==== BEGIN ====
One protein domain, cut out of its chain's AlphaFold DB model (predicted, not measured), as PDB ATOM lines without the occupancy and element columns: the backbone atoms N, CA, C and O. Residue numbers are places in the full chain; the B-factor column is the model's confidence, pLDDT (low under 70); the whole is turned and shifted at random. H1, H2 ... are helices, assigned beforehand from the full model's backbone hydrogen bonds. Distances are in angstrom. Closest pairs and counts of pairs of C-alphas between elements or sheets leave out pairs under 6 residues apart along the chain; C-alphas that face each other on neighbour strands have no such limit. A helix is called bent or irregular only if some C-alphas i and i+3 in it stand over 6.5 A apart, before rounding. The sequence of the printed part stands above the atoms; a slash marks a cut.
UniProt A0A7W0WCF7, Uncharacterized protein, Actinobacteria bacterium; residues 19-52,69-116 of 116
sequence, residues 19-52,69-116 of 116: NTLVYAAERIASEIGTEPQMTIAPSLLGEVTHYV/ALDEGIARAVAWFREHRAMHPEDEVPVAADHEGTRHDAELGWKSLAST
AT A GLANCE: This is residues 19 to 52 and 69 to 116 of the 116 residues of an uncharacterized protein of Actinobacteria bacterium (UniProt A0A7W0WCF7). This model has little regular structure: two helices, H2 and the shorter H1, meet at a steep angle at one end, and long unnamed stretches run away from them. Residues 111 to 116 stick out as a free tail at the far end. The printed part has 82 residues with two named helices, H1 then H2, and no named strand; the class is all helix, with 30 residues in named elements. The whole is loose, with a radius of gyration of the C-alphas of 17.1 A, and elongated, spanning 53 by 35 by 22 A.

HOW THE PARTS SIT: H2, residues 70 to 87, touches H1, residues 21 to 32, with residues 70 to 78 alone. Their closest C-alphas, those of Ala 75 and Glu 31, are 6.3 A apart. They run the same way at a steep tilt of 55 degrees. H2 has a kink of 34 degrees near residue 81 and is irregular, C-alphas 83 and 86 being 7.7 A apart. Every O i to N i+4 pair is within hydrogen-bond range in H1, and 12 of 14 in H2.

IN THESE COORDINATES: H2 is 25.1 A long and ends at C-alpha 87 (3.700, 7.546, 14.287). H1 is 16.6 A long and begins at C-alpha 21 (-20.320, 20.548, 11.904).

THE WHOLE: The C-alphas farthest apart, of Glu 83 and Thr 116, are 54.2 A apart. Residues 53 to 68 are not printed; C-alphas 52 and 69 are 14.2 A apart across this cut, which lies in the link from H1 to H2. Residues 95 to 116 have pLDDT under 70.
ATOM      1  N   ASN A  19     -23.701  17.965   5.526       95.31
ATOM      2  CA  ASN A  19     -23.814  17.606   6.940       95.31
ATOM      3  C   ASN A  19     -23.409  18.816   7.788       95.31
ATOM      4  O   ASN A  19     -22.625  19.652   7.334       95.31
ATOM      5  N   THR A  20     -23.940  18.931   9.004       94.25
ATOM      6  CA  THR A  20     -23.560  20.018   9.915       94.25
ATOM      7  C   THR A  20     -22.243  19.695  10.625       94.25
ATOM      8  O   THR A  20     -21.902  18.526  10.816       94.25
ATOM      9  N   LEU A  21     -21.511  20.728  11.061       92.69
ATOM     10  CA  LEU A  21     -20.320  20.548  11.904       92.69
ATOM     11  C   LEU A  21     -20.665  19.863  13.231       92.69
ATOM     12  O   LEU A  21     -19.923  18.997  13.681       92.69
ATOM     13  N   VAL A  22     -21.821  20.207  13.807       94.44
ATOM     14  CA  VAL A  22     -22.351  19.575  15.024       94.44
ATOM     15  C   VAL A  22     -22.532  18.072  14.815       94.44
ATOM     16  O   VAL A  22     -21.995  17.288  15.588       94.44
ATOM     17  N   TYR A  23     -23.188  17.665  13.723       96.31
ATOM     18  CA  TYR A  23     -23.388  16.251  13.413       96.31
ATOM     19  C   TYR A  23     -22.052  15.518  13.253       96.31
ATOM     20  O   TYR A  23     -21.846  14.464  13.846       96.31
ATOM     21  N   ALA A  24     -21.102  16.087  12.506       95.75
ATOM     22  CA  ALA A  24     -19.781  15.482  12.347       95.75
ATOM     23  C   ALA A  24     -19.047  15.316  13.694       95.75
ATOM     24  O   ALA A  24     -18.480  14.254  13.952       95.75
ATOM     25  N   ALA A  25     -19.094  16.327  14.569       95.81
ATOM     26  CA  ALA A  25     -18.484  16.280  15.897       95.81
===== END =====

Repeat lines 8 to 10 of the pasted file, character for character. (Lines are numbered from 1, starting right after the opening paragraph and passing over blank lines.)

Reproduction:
ATOM      2  CA  ASN A  19     -23.814  17.606   6.940       95.31
ATOM      3  C   ASN A  19     -23.409  18.816   7.788       95.31
ATOM      4  O   ASN A  19     -22.625  19.652   7.334       95.31